Abstract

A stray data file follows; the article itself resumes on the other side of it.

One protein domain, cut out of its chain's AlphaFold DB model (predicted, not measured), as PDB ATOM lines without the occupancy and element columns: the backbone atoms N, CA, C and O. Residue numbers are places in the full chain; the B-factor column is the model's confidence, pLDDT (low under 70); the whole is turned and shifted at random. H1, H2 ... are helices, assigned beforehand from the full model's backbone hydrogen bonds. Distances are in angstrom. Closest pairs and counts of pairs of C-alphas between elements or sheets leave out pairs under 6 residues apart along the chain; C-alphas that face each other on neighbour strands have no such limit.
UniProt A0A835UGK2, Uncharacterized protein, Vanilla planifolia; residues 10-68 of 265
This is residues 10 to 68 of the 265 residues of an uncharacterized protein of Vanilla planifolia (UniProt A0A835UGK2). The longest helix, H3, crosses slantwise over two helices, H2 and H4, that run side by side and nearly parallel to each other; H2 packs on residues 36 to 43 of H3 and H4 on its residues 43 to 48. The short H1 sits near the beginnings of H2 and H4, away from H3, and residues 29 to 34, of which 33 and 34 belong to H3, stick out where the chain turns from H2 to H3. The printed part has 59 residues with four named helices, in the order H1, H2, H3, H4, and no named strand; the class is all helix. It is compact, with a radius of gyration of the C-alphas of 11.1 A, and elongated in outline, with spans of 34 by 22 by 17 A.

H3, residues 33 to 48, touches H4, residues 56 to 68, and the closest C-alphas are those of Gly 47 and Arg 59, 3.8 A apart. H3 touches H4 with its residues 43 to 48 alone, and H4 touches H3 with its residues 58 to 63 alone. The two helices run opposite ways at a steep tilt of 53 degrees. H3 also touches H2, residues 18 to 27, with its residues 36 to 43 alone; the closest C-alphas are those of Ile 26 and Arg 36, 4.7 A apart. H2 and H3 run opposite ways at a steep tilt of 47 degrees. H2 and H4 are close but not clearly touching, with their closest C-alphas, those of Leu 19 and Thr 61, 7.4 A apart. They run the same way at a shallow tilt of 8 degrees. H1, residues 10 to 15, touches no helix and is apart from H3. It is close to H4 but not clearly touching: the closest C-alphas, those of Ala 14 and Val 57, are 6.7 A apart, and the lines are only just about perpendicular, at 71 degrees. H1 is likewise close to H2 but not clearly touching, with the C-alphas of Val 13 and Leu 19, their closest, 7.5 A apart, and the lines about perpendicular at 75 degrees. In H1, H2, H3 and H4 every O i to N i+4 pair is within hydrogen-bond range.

The fine fraction (<50 μm; ‘silt – clay’) of regolith from an area dominated by thick (up to 120 m) transported regolith is shown to be a viable sampling medium for detecting bedrock and bedrock-hosted mineralization. A partial digest of the fine fraction of regolith reveals that elements which have migrated vertically from bedrock have become sequestered at a shallow depth in regolith. Nickel, Cr, Li, Mn, V, Co and Rb are useful in tracing the extent of different bedrock types, with Ni, Cr, V and Co particularly useful for identifying more mafic bedrock. Higher concentrations of Au (maximum 29 ppb; median 2 ppb; n = 835) are spatially related to either Archean greenstones or unconformity-related uranium – base metal – gold mineralization. Although some samples with anomalous Au concentrations are carbonate-rich, there is no consistent relationship between elevated Au concentrations and the carbonate content of regolith. Deionized water digestion of the <50-μm fraction of 50 samples correlates with aqua regia data for several elements (particularly Au, Ni), suggesting that some mineralization- or bedrock-related elements in the fine fraction of regolith are either labile or microparticulate.

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